The Lovely Bones' Deserved Success
By
J. Gordon
8/29/2002 4:21:17 PM

In this age when young girls found missing seem to lead every newscast, Alice Seboldís The Lovely Bones [Little, Brown] seems uncomfortably appropriate. Selected as a must-read in book clubs across America, The Lovely Bones is a suspenseful, emotional, and life-changing story.

Seboldís main character, Susie Salmon, is brutally raped and murdered at fourteen years old. This happens in the first pages and rest of the book is narrated by Susie as she watches her family and friends from heaven. But Susieís heaven is not all airy fairies and angels with wings: instead, itís an ever-changing window on the world, a place where she can make sense of the senseless and strive to find peace.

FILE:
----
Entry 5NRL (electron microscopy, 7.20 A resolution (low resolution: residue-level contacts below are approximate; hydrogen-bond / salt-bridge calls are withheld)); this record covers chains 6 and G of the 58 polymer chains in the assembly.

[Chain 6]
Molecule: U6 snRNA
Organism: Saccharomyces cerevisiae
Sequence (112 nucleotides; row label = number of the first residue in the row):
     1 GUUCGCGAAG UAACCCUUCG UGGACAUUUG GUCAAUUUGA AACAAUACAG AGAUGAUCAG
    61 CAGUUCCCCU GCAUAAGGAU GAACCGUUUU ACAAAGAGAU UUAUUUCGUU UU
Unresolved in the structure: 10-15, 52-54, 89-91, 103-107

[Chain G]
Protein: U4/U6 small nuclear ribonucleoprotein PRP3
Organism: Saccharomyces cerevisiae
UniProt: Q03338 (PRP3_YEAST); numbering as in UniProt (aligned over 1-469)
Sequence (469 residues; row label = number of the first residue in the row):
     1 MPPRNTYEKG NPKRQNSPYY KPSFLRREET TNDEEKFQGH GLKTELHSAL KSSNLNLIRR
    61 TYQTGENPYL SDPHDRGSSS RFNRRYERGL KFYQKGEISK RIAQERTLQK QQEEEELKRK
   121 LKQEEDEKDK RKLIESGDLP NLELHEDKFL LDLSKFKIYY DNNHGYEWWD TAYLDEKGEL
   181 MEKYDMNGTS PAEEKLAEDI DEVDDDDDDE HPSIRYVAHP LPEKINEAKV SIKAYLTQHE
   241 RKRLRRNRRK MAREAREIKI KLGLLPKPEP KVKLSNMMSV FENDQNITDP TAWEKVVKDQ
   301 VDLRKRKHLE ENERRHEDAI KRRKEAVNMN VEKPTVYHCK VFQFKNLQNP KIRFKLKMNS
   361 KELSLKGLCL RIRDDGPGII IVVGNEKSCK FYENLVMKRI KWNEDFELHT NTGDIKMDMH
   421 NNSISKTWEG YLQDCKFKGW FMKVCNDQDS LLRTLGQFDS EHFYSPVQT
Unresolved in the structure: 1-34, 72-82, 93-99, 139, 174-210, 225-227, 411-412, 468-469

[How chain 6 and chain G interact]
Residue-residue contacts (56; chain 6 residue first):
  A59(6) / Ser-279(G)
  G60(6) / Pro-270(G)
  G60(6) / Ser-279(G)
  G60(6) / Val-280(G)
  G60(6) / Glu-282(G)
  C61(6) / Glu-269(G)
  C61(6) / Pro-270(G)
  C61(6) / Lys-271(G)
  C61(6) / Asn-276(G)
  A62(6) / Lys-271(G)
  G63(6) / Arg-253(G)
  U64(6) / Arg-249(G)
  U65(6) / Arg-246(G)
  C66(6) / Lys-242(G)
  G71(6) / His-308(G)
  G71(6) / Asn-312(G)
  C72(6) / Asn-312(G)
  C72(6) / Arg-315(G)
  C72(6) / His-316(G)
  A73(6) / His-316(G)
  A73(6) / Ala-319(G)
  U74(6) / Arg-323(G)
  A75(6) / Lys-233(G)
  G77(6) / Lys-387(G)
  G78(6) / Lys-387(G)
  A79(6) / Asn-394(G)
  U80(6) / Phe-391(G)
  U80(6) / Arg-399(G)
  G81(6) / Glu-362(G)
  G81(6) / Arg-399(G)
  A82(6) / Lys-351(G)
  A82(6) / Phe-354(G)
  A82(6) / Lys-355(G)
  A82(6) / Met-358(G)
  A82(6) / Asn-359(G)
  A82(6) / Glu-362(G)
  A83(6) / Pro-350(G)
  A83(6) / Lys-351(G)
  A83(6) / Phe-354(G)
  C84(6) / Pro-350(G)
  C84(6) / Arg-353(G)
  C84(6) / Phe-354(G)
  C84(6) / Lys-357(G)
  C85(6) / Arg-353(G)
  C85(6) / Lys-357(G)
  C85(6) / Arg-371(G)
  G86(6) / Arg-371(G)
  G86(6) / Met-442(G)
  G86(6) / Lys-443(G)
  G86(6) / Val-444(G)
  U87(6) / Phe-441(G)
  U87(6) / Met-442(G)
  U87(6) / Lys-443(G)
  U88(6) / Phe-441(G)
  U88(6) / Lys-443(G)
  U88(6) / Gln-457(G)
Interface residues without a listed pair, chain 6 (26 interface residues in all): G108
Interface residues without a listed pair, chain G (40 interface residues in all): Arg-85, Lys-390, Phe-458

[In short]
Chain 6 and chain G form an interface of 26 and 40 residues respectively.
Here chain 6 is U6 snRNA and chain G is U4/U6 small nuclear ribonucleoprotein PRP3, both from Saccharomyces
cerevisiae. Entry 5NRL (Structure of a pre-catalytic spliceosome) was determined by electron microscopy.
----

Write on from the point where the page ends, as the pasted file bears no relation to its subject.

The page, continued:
The tone throughout the novel is very teenage, which is part of its beauty. Susie isnít imparted with omnipotent knowledge in the afterlife. Sheís still learning all the time, still dreaming of what high school and sex would have been like, still wondering if thereís a way to get back.

The Lovely Bonesí ending is a finely-crafted metaphor that ultimately explains the title. I wonít reveal much more than that, save to say that those bones are not the bones we expect from the result of murder. The Lovely Bones is a story of spirit, but more so, itís a story of humanity with all the joyous defects and blemishes that make us people, and make it a joy to be alive.

Read this important book, and pass it on.

 

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